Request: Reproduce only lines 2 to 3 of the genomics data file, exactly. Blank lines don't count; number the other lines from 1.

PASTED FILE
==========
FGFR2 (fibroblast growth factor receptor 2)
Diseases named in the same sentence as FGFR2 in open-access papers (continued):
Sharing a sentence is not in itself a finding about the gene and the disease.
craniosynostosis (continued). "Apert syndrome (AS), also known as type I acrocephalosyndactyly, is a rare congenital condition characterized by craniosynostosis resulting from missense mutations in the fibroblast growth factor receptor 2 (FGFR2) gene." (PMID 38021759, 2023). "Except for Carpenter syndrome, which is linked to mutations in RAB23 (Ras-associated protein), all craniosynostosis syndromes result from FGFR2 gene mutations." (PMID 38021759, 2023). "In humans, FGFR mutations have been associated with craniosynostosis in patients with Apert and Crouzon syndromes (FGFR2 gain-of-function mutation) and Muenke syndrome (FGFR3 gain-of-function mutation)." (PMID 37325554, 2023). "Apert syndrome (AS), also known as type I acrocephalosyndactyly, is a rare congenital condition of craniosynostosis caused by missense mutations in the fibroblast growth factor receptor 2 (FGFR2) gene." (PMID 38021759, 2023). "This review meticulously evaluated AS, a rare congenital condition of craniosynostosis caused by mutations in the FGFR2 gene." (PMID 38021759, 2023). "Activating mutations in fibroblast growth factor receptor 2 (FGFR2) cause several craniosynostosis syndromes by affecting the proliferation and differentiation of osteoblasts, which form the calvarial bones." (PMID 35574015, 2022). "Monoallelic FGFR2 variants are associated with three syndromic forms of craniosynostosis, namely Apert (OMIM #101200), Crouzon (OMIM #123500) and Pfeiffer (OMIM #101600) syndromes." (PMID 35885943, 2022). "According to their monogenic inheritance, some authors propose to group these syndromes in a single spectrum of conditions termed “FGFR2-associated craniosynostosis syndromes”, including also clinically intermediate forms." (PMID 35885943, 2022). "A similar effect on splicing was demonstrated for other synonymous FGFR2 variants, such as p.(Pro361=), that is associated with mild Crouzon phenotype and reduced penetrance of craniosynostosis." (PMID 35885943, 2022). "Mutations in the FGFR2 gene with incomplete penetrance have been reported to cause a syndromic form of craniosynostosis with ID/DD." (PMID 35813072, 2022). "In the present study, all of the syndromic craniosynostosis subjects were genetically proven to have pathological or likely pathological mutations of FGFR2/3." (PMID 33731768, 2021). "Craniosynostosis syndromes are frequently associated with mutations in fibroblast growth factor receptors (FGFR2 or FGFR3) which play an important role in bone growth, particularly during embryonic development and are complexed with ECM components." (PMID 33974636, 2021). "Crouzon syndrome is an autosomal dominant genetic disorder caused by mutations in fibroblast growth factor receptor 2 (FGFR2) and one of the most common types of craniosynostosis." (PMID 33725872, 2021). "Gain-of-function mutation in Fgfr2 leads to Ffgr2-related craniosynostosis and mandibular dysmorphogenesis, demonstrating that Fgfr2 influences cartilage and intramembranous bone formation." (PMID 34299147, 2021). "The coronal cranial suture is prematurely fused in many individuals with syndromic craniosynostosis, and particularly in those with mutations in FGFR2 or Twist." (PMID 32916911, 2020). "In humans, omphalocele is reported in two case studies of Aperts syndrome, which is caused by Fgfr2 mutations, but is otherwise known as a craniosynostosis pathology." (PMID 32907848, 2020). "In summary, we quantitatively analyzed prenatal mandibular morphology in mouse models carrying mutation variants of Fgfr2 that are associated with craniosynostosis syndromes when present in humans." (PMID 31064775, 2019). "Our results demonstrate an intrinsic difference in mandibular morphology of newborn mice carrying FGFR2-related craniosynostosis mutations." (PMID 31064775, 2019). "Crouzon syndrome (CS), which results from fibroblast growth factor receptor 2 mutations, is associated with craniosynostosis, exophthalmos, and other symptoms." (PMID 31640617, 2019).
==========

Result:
Diseases named in the same sentence as FGFR2 in open-access papers (continued):
Sharing a sentence is not in itself a finding about the gene and the disease.